Italy TravelTemple of Valadier: Le Marche’s Hidden Church

Temple of Valadier: Le Marche’s Hidden Church
Published on Monday, May 16, 2016 by

marche-church-skiwalker79Tucked away inside the Frasassi Caves like a pearl in an oyster, the Temple of Valadier may well be one of the hardest churches to get to in Italy, but also the one with the best view from its entrance. The Frasassi Caves are located in the town of Genga, in the Le Marche region, and are a popular site with visitors, but few make the steep one-mile trek through the mountains to the church. Those who do, however, are rewarded with panoramic, spectacular mountain views and a sense of peace.

Perhaps better known as the Refuge of Sinners, the tiny church was built in the neoclassical style in 1828 by architect Giuseppe Valadier and was commissioned by Pope Leo XII. True to its name, the church is a pilgrimage destination for people wanting forgiveness. The church’s exterior has an octagonal shape, stone walls, and a domed roof, while the interior has sparse decorations, painted white walls, and pews arranged in a circle surrounding an altar in the center. Because it is sheltered underneath a rocky overhang, the church has been perfectly preserved and is in excellent condition.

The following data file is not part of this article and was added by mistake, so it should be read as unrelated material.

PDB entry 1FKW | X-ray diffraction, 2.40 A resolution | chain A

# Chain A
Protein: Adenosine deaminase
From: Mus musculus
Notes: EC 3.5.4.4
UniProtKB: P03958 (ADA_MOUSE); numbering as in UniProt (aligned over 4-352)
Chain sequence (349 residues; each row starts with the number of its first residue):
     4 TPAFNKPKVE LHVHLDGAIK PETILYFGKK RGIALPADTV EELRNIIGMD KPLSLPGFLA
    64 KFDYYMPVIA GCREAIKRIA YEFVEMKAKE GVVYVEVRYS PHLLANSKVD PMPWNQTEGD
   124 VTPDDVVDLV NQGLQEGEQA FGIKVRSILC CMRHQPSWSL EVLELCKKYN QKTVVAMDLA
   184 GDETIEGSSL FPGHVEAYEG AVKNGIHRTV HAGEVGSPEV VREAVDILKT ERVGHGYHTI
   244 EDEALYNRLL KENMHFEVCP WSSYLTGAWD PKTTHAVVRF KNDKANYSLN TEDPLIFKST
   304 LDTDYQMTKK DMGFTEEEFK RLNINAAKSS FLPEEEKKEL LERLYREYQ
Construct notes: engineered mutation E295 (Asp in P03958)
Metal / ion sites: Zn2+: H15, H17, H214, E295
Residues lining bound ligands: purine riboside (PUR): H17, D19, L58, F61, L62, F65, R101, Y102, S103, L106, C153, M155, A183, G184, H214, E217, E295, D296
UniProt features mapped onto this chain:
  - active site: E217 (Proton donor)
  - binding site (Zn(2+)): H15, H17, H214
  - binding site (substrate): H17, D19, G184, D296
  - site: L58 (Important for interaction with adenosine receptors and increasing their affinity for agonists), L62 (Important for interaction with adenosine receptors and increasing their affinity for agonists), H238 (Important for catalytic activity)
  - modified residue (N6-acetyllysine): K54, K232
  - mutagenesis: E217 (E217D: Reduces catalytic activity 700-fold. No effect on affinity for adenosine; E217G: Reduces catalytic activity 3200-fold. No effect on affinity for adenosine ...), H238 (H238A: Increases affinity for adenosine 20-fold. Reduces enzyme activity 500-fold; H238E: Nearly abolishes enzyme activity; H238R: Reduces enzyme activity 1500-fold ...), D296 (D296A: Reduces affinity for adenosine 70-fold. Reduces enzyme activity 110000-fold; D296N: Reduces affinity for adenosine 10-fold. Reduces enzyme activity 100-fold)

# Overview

Locals have known about the secret cave since at least the 10th century, when they would hide out from invaders, including enemy tribes from what is now Hungary. While constructing the church, workers unearthed several artifacts from the Bronze Age, including ovens, coins, and human bones, indicating that this site has been as a sanctuary for more than 1,000 years.


By Kathy McCabe

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Photo by skiwalker79,

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